Home Based Massage and Relaxation for Sickle Cell Pain

This study has been completed.
Sponsor:
Information provided by:
National Center for Complementary and Alternative Medicine (NCCAM)
ClinicalTrials.gov Identifier:
NCT00066079
First received: August 1, 2003
Last updated: August 4, 2008
Last verified: August 2008
  Purpose

The purpose of this study is to compare the effects of in-home, family-administered massage and in-home relaxation training on measures of physical status and health care utilization in a sample of African American adolescents age 15 years and older and adults with chronic pain associated with sickle cell disease who have been randomly assigned to six sessions of either family-administered massage or progressive muscle relaxation training.


Condition Intervention Phase
Sickle Cell Disease
Procedure: massage
Behavioral: relaxation
Phase 2

Study Type: Interventional
Study Design: Allocation: Randomized
Endpoint Classification: Safety/Efficacy Study
Intervention Model: Parallel Assignment
Masking: Open Label
Primary Purpose: Treatment
Official Title: Home Based Massage and Relaxation for Sickle Cell Pain

Resource links provided by NLM:


Further study details as provided by National Center for Complementary and Alternative Medicine (NCCAM):

Estimated Enrollment: 30
Study Start Date: August 2003
Study Completion Date: November 2006
Primary Completion Date: November 2006 (Final data collection date for primary outcome measure)
  Eligibility

Ages Eligible for Study:   15 Years to 65 Years
Genders Eligible for Study:   Both
Accepts Healthy Volunteers:   No
Criteria

Inclusion criteria:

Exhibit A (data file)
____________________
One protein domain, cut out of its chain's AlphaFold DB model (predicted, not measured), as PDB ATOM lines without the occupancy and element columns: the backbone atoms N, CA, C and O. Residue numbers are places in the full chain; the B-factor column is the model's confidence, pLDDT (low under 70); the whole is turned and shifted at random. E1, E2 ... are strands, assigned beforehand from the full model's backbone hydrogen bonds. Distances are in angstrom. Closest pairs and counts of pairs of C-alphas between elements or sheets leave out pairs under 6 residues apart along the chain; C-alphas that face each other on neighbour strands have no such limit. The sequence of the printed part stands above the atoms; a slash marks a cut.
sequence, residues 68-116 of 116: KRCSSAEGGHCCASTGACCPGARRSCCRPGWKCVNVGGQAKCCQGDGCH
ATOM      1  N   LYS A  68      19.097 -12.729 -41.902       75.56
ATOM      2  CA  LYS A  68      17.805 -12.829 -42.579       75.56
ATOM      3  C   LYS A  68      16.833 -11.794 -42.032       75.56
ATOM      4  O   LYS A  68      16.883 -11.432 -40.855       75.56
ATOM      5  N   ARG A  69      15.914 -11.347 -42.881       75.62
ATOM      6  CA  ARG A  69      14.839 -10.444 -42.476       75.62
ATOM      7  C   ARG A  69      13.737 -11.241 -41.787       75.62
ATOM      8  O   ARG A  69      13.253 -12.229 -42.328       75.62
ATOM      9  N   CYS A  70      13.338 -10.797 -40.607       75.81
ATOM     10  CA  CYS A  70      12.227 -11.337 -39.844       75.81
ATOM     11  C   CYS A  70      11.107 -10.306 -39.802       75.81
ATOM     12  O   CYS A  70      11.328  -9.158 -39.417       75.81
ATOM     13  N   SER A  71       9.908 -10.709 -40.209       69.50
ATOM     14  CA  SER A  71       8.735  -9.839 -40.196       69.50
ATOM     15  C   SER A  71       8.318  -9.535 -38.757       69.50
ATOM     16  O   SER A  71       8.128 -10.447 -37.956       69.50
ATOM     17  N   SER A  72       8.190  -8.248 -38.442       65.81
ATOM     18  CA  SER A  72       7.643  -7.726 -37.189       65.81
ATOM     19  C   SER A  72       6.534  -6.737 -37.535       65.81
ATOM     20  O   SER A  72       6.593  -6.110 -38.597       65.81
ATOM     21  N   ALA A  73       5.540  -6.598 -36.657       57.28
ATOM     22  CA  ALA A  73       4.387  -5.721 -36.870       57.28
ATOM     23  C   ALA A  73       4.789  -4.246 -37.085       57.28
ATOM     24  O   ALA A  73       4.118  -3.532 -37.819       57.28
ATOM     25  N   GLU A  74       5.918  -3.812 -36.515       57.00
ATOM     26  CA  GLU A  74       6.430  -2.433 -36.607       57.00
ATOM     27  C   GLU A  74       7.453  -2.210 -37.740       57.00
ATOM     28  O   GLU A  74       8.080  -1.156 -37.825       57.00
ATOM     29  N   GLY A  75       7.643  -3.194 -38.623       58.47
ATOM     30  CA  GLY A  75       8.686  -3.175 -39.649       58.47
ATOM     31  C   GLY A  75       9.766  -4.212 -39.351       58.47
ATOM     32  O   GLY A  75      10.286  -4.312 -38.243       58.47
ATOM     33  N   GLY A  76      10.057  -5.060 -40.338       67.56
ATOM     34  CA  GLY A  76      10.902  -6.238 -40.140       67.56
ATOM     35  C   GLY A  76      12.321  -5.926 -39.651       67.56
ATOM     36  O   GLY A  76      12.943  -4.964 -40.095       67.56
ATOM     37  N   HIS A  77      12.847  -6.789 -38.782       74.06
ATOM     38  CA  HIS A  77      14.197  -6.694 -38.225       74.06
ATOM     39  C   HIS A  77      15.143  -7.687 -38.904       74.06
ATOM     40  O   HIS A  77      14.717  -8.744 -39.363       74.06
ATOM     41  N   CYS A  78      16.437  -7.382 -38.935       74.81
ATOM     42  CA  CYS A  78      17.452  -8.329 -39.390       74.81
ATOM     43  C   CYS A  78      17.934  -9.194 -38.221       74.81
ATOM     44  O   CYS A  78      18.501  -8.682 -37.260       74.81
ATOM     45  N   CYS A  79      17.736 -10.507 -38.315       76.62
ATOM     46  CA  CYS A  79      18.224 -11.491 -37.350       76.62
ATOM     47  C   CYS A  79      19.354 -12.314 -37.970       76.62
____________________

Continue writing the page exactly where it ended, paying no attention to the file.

• Medically diagnosed with sickle cell disease, including hemoglobin SS disease, hemoglobin SD disease, hemoglobin SC disease, or sickle-thalassemia
  • Self-report of having experienced chronic pain related to sickle cell disease during the past 30 days.
  • Availability of a family member or friend who agrees to be trained to administer massages if the participant is randomized to the massage arm of the study.

Exclusion Criteria:

  • Sickle cell trait instead of sickle cell disease diagnosis.
  • Diagnosis of disease in addition to sickle cell disease which requires regular use of pain medication. (Please note, regular use of pain medication for sickle cell pain is NOT an exclusion)
  Contacts and Locations
Choosing to participate in a study is an important personal decision. Talk with your doctor and family members or friends about deciding to join a study. To learn more about this study, you or your doctor may contact the study research staff using the Contacts provided below. For general information, see Learn About Clinical Studies.

Please refer to this study by its ClinicalTrials.gov identifier: NCT00066079

Locations
United States, California
Los Angeles Orthopaedic Hospital - Vascular Medicine Program
Los Angeles, California, United States, 90007
United States, Florida
Moffitt Cancer Center and Research Institute
Tampa, Florida, United States, 33612
Sponsors and Collaborators
Investigators
Principal Investigator: Cynthia D. Myers, PhD, LMT The Moffitt Cancer Center
  More Information

Publications:
Bernstein DA, Borkovec TD. 1973. Progressive relaxation training: A manual for the helping professions. Champaign, Ill: Research Press. Field TM. Massage therapy effects. Am Psychol 1998, 53, 1270-1281.
Myers CD, Robinson ME, Guthrie TH, Jr, Lamp SP, Lottenberg R. Adjunctive approaches for sickle cell chronic pain. Alternative Health Practitioner 1999;5:203-212.36.

ClinicalTrials.gov Identifier: NCT00066079     History of Changes
Other Study ID Numbers: R21 AT001078-01A1
Study First Received: August 1, 2003
Last Updated: August 4, 2008
Health Authority: United States: Federal Government

Keywords provided by National Center for Complementary and Alternative Medicine (NCCAM):
Sickle Cell Pain
Sickle Cell Disease
Chronic Pain
Alternative Medicine/Therapy
Complementary Medicine
Massage Therapy
Relaxation Technique
Home-based Therapy

Additional relevant MeSH terms:
Anemia, Sickle Cell
Anemia
Anemia, Hemolytic
Anemia, Hemolytic, Congenital
Genetic Diseases, Inborn
Hematologic Diseases
Hemoglobinopathies

ClinicalTrials.gov processed this record on October 29, 2014